John Ball
Application Engineer
Email: johnball@exair.com
Twitter: @EXAIR_jb

 

EXAIR Nano Super Air Nozzles for Science and Industry!

A few weeks ago I was on vacation with my family. My wife and I had taken our three daughters to Columbus, OH for three days after camping in a tent for a few days. One of the focal points to the trip was COSI, the Center of Science and Industry. In case you live anywhere near Columbus, OH and have not heard of how amazing this interactive museum is, you should definitely check it out. This isn’t your normal museum.

While the Mythic Creatures exhibit and the Jim Henson exhibit were both absolutely amazing for my 9, 6 and 4 year old daughters, it was also entertaining for my wife and myself. Now you may be asking what does this interactive science place and trip with kids have to do with EXAIR.

Well, while my daughters and I were watching this enormous pendulum that knocks ball bearings off boxes every few minutes I could hear that all too familiar, gentle sound of compressed air blowing every now and then. I couldn’t however see where the noise was coming from.

COSI Pendulum

As we wandered through the different sections I saw several examples of compressed air use but none were the exact sound or display I had heard. When we were walking through the Space exhibit just above where the pendulum was located and that gentle sound was getting closer. All of a sudden I saw it. Next thing I know I look up and my 6 year old was using a joystick to control a scaled down Lunar Lander propelling it in circles. This was where the sound was coming from.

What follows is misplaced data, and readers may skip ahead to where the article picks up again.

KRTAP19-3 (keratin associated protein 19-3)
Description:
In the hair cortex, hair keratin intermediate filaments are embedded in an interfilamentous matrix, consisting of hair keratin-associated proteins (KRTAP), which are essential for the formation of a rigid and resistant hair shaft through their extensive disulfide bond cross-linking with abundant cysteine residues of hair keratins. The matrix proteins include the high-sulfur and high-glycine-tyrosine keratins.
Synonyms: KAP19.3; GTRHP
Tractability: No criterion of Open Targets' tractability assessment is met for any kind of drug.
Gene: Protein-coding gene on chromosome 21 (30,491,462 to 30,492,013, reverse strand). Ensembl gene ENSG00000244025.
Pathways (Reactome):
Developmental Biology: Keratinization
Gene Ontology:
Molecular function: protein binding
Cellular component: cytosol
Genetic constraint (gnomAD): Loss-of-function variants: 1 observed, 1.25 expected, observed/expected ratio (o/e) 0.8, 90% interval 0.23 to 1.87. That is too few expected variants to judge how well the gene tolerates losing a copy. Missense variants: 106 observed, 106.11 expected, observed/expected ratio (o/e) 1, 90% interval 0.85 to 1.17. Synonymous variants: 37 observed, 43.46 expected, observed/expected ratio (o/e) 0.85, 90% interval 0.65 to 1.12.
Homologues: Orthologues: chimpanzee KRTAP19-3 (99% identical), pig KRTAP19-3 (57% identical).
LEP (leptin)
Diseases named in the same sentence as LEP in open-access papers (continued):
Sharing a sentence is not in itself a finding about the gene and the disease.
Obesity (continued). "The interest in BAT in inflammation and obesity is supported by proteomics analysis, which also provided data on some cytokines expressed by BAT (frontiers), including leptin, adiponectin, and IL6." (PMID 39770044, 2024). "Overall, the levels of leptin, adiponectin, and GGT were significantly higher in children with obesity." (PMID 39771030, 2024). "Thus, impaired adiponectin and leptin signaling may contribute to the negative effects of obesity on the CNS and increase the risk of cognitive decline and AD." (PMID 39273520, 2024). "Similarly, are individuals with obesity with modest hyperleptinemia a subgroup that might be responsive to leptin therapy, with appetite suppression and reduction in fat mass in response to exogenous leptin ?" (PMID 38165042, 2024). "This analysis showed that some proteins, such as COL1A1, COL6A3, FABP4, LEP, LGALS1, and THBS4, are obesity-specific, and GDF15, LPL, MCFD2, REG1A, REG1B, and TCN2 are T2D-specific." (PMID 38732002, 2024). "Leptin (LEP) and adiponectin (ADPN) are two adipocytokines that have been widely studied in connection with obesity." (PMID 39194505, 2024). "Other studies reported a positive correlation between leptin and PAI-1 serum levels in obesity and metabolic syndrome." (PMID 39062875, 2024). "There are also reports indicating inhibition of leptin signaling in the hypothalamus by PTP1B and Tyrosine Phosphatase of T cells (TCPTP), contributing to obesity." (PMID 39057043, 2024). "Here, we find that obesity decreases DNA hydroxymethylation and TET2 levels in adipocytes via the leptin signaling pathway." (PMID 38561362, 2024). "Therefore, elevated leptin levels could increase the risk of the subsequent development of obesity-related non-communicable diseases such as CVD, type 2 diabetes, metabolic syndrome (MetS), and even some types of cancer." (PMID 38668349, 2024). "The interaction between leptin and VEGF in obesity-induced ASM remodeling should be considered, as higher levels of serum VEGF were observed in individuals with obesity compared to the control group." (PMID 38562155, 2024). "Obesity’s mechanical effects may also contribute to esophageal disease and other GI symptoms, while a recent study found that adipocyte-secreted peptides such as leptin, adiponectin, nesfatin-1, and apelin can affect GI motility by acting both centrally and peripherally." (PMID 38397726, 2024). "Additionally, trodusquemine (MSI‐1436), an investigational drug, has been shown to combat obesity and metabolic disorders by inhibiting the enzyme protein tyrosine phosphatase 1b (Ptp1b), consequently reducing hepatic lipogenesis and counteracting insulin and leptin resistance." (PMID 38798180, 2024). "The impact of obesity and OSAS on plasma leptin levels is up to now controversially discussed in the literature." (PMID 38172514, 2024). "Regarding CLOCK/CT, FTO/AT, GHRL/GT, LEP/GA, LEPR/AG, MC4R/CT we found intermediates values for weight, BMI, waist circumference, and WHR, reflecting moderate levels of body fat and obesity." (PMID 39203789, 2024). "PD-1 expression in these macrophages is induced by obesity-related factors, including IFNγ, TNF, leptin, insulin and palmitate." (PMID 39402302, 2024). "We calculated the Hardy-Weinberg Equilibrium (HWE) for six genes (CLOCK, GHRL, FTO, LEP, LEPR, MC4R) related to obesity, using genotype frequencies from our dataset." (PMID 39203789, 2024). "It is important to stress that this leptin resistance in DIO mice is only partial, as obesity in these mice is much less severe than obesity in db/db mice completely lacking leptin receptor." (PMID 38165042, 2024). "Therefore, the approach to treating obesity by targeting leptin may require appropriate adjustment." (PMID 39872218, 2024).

Propelled Lunar Lander

While I was amazed by this interactive piece I could tell they were using compressed air and I was curious as to how it was working. That’s when I noticed the distinct design of our Nano Super Air Nozzle on the bottom of the Lander. Here’s a close up picture, well as close as the handrail would allow me to get without over reaching.

EXAIR Model 1110SS-NPT – Nano Super Air Nozzles

The interesting part to this is how this setup gives an idea of the amount of thrust given off by a nozzle that only consumes 8.3 SCFM of compressed air when powered at 80 psig inlet pressure. These nozzles can easily be fitted to blast debris or moisture out of small pockets or hard to reach areas. They also can be used to help direct product that may be getting diverted to a new conveyor. And, obviously, they can be used to propel scale models of lunar landers. 

If you would like to discuss any application for point of use compressed air, and I do mean ANY, give us a call. If I can’t help with the application we will at the very least do our best to send you in the right direction.

Brian Farno
Application Engineer
BrianFarno@EXAIR.com
@EXAIR_BF

Opportunities To Save On Compressed Air

If you’re a regular reader of the EXAIR blog, you’re likely familiar with our:

EXAIR Six Steps To Optimizing Your Compressed Air System